“By the middle of last year, the concentration of wealth in the hands of a few tech winners had left just six companies – Apple, Microsoft, Google, Cisco, Oracle and Qualcomm – with more than a quarter of the $1.5tn held by US non-financial corporations, according to rating agency Moody’s,” Waters reports. “With nearly $150bn in its coffers, Apple alone was sitting on close to 10 per cent of corporate America’s cash.”
“Alongside the strong cash generation has been a habit of hoarding, caused partly by an innate conservatism in a sector where fortunes can reverse quickly. Steve Jobs, who had his own brush with bankruptcy, paid out nothing at all in dividends and buybacks, even though Apple generated $55bn in free cash flow in his final three years at the helm,” Waters reports. “But as the cash mountains have grown, a second factor has assumed even greater significance. Due largely to tax avoidance strategies that have made it possible to book profits in low-tax countries, much of the tech cash is held offshore. Rather than return it to the US to pay dividends or fund buybacks and incurring an extra tax charge, most tech companies have preferred to wait – and lobby in Washington – for a tax holiday.”
Read more in the full article here.
MacDailyNews Take: Obviously, the U.S. corporate tax rate is far too high.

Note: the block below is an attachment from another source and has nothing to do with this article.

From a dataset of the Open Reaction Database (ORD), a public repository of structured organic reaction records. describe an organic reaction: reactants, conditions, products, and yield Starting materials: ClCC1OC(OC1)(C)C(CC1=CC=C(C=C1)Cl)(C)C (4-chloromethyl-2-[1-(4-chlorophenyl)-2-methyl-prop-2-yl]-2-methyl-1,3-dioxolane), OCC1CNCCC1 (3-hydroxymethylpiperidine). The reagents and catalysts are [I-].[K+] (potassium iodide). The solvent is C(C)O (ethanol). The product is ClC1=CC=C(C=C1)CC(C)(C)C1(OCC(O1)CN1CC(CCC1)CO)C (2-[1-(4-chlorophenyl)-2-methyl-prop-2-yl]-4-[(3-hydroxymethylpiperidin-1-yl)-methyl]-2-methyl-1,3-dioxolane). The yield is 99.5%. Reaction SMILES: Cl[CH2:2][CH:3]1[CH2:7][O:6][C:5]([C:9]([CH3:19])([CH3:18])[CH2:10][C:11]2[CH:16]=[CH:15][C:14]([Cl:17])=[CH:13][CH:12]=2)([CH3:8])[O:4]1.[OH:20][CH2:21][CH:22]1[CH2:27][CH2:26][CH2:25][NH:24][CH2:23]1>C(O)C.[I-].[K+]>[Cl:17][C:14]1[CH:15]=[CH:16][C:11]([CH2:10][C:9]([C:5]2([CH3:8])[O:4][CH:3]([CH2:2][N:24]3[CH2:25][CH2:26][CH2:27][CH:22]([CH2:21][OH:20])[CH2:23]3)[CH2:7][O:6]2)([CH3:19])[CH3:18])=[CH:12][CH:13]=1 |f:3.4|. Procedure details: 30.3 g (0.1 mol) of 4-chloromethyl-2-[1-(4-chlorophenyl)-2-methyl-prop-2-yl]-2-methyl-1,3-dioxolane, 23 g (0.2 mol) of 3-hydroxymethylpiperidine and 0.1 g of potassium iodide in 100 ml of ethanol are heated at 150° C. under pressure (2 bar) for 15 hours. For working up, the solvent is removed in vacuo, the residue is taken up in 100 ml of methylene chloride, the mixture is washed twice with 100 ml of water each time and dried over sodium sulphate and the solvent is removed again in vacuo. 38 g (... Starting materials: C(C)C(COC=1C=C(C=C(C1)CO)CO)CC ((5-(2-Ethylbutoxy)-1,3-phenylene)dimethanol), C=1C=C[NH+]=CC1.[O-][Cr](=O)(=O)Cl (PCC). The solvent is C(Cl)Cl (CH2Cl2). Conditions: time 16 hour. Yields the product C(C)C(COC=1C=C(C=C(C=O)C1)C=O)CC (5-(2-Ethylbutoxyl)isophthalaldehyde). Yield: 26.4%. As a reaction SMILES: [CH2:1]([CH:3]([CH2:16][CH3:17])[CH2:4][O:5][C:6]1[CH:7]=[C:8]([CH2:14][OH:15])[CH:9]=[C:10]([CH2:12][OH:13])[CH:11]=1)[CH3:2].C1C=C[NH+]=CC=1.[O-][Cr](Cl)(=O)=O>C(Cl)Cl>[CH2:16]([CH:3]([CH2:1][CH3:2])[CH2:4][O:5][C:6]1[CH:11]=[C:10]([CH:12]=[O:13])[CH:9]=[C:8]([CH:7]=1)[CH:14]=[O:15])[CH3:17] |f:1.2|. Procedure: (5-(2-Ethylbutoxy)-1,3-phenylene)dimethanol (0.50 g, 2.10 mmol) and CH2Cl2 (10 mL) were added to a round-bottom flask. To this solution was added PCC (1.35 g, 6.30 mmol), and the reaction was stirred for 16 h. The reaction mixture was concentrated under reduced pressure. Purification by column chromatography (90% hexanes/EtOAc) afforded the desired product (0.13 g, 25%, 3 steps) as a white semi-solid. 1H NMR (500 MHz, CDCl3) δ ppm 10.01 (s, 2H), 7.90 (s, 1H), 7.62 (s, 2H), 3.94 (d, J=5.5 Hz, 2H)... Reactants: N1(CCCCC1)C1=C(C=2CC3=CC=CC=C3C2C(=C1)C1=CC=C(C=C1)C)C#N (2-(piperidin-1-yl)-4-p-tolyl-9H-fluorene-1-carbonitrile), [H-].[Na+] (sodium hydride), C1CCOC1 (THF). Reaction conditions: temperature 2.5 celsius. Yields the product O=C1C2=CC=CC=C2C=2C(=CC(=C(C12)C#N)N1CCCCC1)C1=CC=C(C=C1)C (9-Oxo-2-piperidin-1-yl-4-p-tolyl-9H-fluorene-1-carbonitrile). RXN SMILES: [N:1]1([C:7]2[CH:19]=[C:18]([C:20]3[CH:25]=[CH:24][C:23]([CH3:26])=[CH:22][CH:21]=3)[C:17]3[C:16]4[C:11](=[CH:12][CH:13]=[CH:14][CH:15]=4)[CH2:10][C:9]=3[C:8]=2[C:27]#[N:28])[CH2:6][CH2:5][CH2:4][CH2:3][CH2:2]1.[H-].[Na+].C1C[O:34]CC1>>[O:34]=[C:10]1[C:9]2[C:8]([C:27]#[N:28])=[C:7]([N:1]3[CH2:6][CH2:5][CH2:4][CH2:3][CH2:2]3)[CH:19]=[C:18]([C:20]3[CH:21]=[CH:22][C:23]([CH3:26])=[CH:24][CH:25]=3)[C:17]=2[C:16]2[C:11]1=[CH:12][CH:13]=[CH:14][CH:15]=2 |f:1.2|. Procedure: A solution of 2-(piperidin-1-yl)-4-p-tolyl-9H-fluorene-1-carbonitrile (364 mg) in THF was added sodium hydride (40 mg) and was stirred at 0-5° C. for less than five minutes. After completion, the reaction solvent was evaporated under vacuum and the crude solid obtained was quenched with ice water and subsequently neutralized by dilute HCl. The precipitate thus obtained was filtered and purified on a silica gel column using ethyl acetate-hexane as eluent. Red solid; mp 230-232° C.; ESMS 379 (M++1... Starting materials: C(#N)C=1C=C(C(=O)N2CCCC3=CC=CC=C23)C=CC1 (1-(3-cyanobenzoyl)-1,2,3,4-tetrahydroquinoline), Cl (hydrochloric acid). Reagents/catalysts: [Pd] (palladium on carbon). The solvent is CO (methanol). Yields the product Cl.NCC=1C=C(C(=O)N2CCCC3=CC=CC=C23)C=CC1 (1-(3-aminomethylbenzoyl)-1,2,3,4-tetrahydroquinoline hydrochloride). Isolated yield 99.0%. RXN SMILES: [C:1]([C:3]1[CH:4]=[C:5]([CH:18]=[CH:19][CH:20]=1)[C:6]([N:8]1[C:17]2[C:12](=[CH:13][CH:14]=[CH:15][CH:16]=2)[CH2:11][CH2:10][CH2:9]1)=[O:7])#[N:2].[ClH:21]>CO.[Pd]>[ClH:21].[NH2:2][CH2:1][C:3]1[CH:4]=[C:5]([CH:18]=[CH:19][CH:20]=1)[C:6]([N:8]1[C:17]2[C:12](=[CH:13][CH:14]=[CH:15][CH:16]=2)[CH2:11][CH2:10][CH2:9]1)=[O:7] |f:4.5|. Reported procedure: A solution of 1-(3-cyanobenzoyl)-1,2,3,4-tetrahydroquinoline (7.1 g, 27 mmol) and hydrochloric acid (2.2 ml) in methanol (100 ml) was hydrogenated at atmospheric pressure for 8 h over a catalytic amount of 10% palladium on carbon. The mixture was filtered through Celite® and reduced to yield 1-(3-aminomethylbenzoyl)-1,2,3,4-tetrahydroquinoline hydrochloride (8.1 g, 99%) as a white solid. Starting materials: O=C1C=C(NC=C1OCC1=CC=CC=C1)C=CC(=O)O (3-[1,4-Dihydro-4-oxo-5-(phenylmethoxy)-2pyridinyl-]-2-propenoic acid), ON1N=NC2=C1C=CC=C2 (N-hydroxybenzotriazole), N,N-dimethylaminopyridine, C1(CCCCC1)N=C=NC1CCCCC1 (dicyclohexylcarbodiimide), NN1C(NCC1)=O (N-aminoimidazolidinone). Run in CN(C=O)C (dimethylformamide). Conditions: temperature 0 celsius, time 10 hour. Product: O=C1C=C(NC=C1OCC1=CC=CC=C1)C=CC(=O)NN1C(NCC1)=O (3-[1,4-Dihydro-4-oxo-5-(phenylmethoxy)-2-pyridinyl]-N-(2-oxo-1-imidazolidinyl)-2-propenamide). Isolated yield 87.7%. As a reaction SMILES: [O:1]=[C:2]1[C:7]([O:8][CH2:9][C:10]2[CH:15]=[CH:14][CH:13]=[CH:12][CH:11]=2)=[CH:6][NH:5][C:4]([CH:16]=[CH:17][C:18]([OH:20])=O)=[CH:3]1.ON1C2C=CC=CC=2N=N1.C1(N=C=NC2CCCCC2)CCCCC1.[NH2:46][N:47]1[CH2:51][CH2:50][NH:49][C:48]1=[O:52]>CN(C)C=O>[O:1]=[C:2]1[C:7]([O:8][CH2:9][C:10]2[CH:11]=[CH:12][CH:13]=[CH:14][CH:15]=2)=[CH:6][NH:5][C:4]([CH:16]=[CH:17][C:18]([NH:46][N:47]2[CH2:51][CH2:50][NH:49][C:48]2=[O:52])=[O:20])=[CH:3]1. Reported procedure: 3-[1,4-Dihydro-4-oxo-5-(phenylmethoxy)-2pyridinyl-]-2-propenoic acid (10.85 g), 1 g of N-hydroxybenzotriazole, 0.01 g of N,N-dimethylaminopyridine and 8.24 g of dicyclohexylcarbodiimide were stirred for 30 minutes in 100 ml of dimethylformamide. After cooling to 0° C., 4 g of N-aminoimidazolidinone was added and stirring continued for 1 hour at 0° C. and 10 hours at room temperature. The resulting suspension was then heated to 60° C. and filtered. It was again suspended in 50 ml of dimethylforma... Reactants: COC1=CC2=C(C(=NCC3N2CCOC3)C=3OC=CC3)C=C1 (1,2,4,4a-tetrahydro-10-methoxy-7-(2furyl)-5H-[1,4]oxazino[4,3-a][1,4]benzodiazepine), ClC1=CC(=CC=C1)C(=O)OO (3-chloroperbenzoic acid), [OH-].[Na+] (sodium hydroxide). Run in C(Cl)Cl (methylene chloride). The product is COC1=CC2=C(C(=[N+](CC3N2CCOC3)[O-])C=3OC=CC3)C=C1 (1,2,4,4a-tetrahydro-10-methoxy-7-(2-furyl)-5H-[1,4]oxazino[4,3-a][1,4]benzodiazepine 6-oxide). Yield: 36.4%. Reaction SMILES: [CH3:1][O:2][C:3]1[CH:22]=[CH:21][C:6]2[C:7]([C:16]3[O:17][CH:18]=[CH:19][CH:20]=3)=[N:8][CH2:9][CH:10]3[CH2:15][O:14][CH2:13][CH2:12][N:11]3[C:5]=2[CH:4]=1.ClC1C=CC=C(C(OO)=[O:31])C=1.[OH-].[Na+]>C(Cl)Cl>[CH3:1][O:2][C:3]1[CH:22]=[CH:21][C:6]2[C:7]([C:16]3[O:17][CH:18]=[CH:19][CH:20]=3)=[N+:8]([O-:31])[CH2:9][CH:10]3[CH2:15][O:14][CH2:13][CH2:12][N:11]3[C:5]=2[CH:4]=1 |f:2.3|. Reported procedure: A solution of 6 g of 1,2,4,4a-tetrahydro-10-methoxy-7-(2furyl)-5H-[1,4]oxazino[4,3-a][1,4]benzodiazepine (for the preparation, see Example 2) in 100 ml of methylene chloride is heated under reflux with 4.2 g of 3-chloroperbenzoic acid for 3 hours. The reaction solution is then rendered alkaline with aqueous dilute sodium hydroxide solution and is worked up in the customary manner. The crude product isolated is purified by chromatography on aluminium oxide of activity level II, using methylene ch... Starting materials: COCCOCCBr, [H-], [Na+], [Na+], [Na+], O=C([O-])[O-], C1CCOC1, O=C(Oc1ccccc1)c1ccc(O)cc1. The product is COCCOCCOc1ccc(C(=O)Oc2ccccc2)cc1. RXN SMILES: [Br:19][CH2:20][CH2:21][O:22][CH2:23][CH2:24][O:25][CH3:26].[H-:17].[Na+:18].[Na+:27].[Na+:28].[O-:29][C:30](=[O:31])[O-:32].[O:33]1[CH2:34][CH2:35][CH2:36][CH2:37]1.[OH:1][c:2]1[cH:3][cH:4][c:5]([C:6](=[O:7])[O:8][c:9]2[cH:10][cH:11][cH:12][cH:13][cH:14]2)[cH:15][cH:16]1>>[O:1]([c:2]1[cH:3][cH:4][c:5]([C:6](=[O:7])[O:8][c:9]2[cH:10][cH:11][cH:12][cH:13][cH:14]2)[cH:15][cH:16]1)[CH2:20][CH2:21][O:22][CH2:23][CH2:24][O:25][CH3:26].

Under the current U.S. corporate tax system, it would be very expensive to repatriate that cash. Unfortunately, the tax code has not kept up with the digital age. The tax system handicaps American corporations in relation to our foreign competitors who don’t have such constraints on the free flow of capital… Apple has always believed in the simple, not the complex. You can see it in our products and the way we conduct ourselves. It is in this spirit that we recommend a dramatic simplification of the corporate tax code. This reform should be revenue neutral, eliminate all corporate tax expenditures, lower corporate income tax rates and implement a reasonable tax on foreign earnings that allows the free flow of capital back to the U.S. We make this recommendation with our eyes wide open, realizing this would likely increase Apple’s U.S. taxes. But we strongly believe such comprehensive reform would be fair to all taxpayers, would keep America globally competitive and would promote U.S. economic growth. – Apple CEO Tim Cook, May 21, 2013
[Attribution: Slate. Thanks to MacDailyNews Reader "Fred Mertz" for the heads up.]